I talk to a lot of businessowners who, at year end, realize they had a good year and have “extra money” that they will need to pay taxes on. Their accountants, trying to help them save tax, suggest that they go out and buy a large purchase that they can deduct, often with the single year section 179 bonus depreciation deduction, which enables a businessowner to immediately expense (deduct) the cost of qualified business property the year it is put into service. This is a great idea if you REALLY need that new truck or the new piece of equipment. But I have seen a lot of businessowners just go out and buy something like a new SUV or a new truck or piece of equipment even though they really don’t need it, just to save tax.
Looking at this from a business valuation standpoint, it might not be the best idea. These added costs show up on your bottom line as expenses that reduce your net income. Reductions in your net income (and concurrent increases in expense) mean that your business effectively is making less money and is now worth less. This can be significant if you plan to sell in the next three years, or if you need to get a bank loan. Bankers look at the bottom line to see if they can feel confident you can repay the loan. If your bottom line is too low, they don’t have confidence you can pay the money back. Buyers do the same. They are willing to pay less for a company that they perceive is making less money, or may not want to buy it at all.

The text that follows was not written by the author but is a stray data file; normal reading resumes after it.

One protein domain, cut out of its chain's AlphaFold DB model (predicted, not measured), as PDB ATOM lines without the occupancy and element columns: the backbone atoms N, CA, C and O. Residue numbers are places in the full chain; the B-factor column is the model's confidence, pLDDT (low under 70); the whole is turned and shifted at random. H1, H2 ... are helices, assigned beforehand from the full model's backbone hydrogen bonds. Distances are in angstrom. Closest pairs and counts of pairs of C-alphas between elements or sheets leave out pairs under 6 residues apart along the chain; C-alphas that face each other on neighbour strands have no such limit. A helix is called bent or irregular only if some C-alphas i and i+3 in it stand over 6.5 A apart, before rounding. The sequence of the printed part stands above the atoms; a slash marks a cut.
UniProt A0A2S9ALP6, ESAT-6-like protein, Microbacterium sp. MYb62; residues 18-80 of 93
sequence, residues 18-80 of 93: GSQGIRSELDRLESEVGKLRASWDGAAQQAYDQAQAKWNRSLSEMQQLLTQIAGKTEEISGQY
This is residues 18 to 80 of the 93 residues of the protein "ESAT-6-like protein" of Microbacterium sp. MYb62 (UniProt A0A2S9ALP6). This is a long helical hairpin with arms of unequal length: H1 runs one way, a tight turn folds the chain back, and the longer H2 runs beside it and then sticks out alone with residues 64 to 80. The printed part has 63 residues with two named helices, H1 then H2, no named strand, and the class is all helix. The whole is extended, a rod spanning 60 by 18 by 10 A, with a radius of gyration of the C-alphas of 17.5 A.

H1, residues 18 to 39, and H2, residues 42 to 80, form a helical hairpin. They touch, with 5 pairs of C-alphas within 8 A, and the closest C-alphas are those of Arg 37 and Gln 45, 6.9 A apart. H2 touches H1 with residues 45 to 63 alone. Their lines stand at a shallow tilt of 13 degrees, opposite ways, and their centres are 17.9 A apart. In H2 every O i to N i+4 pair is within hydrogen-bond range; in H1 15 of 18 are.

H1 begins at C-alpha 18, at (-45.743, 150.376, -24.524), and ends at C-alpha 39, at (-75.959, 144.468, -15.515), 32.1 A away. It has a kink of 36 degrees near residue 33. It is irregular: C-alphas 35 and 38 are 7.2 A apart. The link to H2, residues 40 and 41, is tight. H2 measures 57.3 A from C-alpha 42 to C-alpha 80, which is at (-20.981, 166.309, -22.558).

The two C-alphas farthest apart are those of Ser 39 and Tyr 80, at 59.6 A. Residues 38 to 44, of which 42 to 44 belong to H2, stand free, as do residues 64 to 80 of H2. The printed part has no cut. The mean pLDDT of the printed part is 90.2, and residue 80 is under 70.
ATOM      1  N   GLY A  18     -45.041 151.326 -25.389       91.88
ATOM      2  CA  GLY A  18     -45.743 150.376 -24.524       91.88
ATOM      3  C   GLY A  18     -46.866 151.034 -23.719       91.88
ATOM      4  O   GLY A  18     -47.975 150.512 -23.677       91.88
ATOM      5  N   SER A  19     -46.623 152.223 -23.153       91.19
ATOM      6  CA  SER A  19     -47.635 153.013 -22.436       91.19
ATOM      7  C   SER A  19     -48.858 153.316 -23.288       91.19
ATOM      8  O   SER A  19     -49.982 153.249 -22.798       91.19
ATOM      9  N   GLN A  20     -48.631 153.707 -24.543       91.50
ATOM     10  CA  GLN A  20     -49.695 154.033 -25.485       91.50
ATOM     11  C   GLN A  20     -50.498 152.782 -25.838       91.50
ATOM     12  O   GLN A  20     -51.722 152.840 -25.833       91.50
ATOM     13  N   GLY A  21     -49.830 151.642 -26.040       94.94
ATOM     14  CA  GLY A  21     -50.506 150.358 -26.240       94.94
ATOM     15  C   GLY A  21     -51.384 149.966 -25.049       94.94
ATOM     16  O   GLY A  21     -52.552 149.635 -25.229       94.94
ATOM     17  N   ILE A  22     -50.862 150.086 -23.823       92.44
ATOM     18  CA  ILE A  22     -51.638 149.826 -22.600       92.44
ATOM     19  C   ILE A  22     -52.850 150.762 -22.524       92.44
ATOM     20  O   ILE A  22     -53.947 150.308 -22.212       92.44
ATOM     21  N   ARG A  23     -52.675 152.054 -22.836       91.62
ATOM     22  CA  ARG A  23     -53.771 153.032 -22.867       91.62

When we value a business, we can “add back” certain expenses that a new buyer would not incur. So it is possible we can make an argument that this expense was not necessary and could be added back—at least sometimes. But banks and buyers often don’t buy into that argument for something like a piece of equipment or a vehicle. And now the vehicle or equipment, upon sale or even for lending purposes, is depreciating and worth less than what you paid for it.
Of course if your business truly needs that piece of equipment, it makes every sense in the world to buy it if there is excess cash at year end. But if you really don’t “need” it, consider investing more in your 401K, SEP or IRA to save the tax and create long term value for yourself. If your business does not have a retirement plan, we can help you set one up. If you already have one, we can help you determine the amount to contribute and how to best allocate it for maximum diversification.